Designing a disaster recovery system requires planning and consideration of the
available options that will best fit your company’s needs, SLA and budget.
This guide will help you design an Exchange Disaster Recovery plan in conjunction with
The guide assumes that you have basic knowledge of SANRAD V-Switch and Exchange
Note: It is recommended to read Microsoft’s Exchange Server 2003 Disaster
Recovery Planning Guide available from
Exchange Disaster Recovery Planning
This section discusses both general and Exchange specific considerations that need to
be addressed when designing a disaster recovery solution combining SANRAD
replication and Microsoft Exchange Server.
SANRAD replication solution allows for flexibility with Exchange Disaster Recovery design.
The most influential factors affecting design consideration are:
• Budget limitations
• Recovery Time Objective (RTO) requirements (the time until the data is back online)
• Recovery Point Objective (RPO) requirements (the amount of data that can be lost)
• Network bandwidth between the local site and remote site
• Replication method: Synchronous versus Asynchronous
• Replication frequency (only for Asynchronous replication)
• Initial volume synchronization
RTO (Recovery Time Objective)
• With high level RTO, duplicate hardware is required to allow quick recovery making
the solution more costly.
RPO (Recovery Point Objective)
RPO requirements are best defined by the amount of data that the company is willing to
• High level RPO requires more bandwidth for both Synchronous and Asynchronous
• Low level RPO requires less frequent replication and increases the risk of losing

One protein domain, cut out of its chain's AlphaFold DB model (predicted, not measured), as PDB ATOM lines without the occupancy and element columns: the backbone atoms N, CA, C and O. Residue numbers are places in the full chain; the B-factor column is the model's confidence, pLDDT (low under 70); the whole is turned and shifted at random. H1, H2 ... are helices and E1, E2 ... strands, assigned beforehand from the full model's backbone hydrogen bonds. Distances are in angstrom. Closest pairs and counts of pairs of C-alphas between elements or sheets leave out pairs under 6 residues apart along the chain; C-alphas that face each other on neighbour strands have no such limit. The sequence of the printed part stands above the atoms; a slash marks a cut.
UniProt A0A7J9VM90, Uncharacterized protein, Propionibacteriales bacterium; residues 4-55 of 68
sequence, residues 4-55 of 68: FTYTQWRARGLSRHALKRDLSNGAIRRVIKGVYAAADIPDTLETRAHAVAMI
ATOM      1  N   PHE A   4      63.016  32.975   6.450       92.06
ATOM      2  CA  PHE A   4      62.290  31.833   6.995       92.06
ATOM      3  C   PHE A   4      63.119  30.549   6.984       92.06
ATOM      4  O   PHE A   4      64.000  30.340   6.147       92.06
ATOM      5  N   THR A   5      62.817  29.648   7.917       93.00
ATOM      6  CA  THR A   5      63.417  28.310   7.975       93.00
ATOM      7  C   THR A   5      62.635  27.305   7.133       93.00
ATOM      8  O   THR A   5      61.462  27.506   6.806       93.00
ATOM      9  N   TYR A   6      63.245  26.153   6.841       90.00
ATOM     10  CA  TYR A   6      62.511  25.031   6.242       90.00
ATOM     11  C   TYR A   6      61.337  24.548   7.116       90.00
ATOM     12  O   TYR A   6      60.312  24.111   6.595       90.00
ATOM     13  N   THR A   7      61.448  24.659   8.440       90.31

Network Bandwidth between the Local and Remote sites
Bandwidth between the sites is generally the most crucial factor affecting the replication
component of a Disaster Recovery solution.
• T1 (1.5Mb) links impose less frequent data replication and the use of asynchronous
• T3 (45Mb) links or a 1Gb links allow frequent replication and the flexibility to choose
between synchronous replication or asynchronous replication methods.
When considering which replication method to choose it is important to remember:
• In Synchronous Replication the I/O commands are written to the local disk and to
the remote volume at the same time. Every IO command requires an
acknowledgment from both the local and remote sites before the next command.
Consequently, synchronous replication is best deployed with a high bandwidth
connection in order to allow the remote acknowledgment to arrive back to the local
site as fast as possible and the replication can run faster.
• In Asynchronous Replication the I/O commands are written to the local volume and
local journal volume which in turn is replicated periodically to the remote volume as
periodically defined by the user. Consequently asynchronous replication can work
well with lower bandwidth (minimum recommended for Exchange replication is 1.5
Mb) since both acknowledgements are local (from the primary volume and the journal